Why Homophobia Hurts Straight People Too

Today kids across America are participating in a National Day of Silence today as a way of bringing attention to anti-LGBT name-calling, bullying and harassment in schools.

Each year this event has grown, now with hundreds of thousands of students coming together to encourage schools and classmates to address the problem of anti-LGBT behavior.

(Read Jason Mannino’s essay about the Day of Silence on the Huffington Post.)

I know there will be lots of discussion today about horrific acts of violence that have been committed against LGBT youth. However, I think it’s important, on memorial days like today, to step back and take a look at the broader picture.

When talking about homophobia, it’s important to keep in mind that homophobia effects everybody, including straight people.

In fact, homophobia can be thought of as the “silent hate” because it’s not based on skin color, ethnicity, accent, religion, country or origin, or any other identifying marker. The enormous underlying discomfort with homosexuality lies in the fact anyone can be gay, out or not, and this makes people squeamish

Because of this, I think it’s not enough to call attention to the hatred perpetrated on individuals in our community. We need to continue to look at the impact homophobia has on our society as a whole.

I firmly believe that the more we work for LGBT equality in every area of life, the less impact homophobia has on everyone.

I’ve written about this before, but it bears repeating:

Last year, I attended a fundraiser for GroundSpark Productions, an educational documentary film company that produced the groundbreaking 1999 film It’s Elementary, and the sequel It’s Still Elementary, re-interviewing the original participants.

One of the film clips shown that day was from a new film called Straightlaced, that’s being shown around the country right now. (Here’s a list of screenings.)

This trailer features a powerful segment about Latino boys shopping for clothes. The kids didn’t choose their clothes based on their personal taste preference, instead they intentionally chose clothes that were baggy, that hid the outlines of their bodies, and were in somber colors. Why? Because they didn’t want to look gay or be perceived as gay. The realization that societal homophobia was driving the actions of a group of straight teens was a powerful eye-opener about how hate and prejudice affect everyone, not just the targeted group.

Everytime a straight person changes their behavior in some way – a man doesn’t hug a grieving friend, a woman denies the opportunity for a close, intimate friendship, a boy worries about being taunted for taking a dance class, or a girl changes her major to something less “masculine” – they’re affected by homophobia.

Please check out GroundSpark’s work here and read more about these films and how you can bring copies to a school or community near you. I think the work they’re doing is really important.

While I appreciate the idea of focusing on LGBT issues, we need to continue working toward making them non-issues. That’s when society as a whole will benefit.

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4 responses to “Why Homophobia Hurts Straight People Too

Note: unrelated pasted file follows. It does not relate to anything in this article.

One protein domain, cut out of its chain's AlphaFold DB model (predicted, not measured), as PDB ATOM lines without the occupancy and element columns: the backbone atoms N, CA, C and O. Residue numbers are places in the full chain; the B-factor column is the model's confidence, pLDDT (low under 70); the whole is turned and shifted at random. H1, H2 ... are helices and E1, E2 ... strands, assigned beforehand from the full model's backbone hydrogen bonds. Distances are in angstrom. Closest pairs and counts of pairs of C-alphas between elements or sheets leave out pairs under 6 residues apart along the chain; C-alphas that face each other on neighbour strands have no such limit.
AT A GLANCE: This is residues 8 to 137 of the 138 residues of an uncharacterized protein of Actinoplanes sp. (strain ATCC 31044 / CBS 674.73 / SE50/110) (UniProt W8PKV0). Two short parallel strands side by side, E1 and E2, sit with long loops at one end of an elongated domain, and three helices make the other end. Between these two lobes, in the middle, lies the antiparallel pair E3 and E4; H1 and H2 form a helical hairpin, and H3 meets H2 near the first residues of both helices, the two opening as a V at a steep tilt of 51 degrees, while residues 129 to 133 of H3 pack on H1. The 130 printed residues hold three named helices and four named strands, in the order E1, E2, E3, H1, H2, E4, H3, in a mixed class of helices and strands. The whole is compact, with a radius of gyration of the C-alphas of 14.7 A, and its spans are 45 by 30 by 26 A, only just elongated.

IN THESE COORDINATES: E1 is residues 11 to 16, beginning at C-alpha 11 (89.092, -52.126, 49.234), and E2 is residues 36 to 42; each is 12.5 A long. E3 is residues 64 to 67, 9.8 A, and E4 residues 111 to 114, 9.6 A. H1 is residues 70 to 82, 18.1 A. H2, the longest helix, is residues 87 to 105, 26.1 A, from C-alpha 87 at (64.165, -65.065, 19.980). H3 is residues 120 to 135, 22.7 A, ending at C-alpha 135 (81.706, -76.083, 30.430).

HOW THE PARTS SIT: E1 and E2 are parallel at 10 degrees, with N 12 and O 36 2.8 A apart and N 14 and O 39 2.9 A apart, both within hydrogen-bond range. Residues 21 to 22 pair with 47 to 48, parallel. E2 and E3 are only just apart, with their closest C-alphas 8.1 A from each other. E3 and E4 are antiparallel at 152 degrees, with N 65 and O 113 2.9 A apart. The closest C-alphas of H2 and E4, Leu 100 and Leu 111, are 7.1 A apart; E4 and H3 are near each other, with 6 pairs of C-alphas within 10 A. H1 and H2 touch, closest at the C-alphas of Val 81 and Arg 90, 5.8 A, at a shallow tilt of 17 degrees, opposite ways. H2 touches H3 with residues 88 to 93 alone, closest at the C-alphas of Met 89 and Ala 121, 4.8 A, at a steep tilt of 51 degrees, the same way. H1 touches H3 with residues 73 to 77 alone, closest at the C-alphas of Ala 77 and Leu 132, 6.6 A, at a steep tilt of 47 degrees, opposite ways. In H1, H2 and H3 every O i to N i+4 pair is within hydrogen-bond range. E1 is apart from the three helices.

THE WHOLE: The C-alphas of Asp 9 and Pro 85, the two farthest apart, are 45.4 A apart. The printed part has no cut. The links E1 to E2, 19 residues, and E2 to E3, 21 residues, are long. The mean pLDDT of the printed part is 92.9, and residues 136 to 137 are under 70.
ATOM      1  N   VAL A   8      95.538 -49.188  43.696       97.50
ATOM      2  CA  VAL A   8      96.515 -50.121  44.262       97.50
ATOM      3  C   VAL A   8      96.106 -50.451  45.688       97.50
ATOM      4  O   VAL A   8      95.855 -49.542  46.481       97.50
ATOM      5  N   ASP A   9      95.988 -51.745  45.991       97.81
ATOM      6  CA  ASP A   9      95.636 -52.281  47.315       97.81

1. I’d like to see this movie!

    • The movie is showing all over the country in special previews (check the link in the story for a showing near you). Other GroundSpark movies are now available on DVD on their website. Some are more appropriate for grammar school kids, some for middle and high school. I’ve thought about ordering some of the movies and have a “parent education” night at my place, where parents could see the movie and then hopefully have a showing for their kids. One of the greatest things people can do is order sets of movies from GroundSpark and gift them to schools’ resource libraries… the sales benefit the film company’s work and the movies will continue to educate students for years. Talk about a gift that keeps on giving!

  2. I almost forgot about this day. Oddly enough, I learned about it from a heterosexual young man who was trying to make a mockery of it a couple years ago. It is great to see it’s impact continues to grow and is still being felt nationwide. Thanks for sharing this…

  3. I would address the point you make in the title of this post more forcefully, as a cis hetero man.

    Queer-phobia cuts off a person’s ability to form meaningful relationships with same-sex friends. Where exactly is the line – the objective line in the perceptions of others, as opposed to the one you feel in your heart – between nonsexual intimacy and teh gay? And then, if you invite in gender determinism, isn’t one of the droning themes that men and women are somehow essentially different? So now you can’t form genuine intimate relationships with the opposite sex either, because they’re on Venus or Mars or something.

    Plus, even for cis-hetero-types, secretly deep down homophobia makes you hate yourself because what you feel inside doesn’t quite fit either planet precisely; you end up just feeling Sad and Alone on Saturn, or something. People have that gay experience in high school or college, which is an important exploration in coming to terms with your heterosexuality (imo), but homophobia keeps those experiences from happening, and pushes them down deep when they do, often transforming them into a bashing sentiment.

    Gender politics are damn important to me, not because I’m trying to be a better liberal. This shit is real, and it hits everyone – cis or no, queer or no – very hard in several of the most important parts of the self.

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